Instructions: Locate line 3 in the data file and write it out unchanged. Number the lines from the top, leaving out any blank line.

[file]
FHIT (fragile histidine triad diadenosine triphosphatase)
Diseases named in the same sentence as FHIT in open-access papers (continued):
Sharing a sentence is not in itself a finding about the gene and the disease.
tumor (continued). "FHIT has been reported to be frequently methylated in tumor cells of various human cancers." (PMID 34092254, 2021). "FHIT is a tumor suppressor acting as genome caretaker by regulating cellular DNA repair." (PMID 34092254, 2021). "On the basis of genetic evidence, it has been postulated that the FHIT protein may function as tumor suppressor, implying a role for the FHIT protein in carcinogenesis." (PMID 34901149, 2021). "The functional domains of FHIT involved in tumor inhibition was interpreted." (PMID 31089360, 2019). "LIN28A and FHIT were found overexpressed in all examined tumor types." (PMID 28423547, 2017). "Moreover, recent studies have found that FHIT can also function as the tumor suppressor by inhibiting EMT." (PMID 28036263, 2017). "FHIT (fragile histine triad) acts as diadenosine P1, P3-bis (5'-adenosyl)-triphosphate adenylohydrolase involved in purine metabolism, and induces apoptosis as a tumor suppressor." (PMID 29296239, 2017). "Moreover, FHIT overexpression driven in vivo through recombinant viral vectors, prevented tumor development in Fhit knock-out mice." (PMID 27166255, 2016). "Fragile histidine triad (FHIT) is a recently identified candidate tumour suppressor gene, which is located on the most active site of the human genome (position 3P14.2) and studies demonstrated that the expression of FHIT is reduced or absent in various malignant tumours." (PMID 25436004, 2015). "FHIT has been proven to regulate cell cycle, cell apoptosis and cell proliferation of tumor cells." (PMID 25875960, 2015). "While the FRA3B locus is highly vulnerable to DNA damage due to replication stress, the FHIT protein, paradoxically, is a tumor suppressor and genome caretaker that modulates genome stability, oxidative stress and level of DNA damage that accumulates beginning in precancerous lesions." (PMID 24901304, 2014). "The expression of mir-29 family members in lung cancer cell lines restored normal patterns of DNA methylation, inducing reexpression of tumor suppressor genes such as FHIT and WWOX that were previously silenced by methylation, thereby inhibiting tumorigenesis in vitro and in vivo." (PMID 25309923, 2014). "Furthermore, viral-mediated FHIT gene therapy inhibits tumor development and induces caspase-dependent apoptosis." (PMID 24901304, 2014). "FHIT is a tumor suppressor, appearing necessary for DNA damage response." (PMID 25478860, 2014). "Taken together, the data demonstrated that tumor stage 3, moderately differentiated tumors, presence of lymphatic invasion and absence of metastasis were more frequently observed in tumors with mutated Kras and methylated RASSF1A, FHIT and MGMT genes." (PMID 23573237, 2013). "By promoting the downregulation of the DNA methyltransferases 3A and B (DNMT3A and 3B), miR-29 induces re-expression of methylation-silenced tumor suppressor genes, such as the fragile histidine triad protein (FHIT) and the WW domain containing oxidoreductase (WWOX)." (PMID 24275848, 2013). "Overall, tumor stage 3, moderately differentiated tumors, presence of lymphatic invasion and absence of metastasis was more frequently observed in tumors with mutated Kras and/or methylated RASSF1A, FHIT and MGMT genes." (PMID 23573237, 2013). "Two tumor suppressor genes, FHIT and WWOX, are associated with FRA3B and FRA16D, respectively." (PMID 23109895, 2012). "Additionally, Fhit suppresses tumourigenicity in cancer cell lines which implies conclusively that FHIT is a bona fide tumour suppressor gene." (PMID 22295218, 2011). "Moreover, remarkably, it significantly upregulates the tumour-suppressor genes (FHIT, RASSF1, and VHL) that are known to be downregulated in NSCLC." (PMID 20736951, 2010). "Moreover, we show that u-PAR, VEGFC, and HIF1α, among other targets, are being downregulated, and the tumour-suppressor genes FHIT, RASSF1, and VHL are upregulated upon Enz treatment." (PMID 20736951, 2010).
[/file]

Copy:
Sharing a sentence is not in itself a finding about the gene and the disease.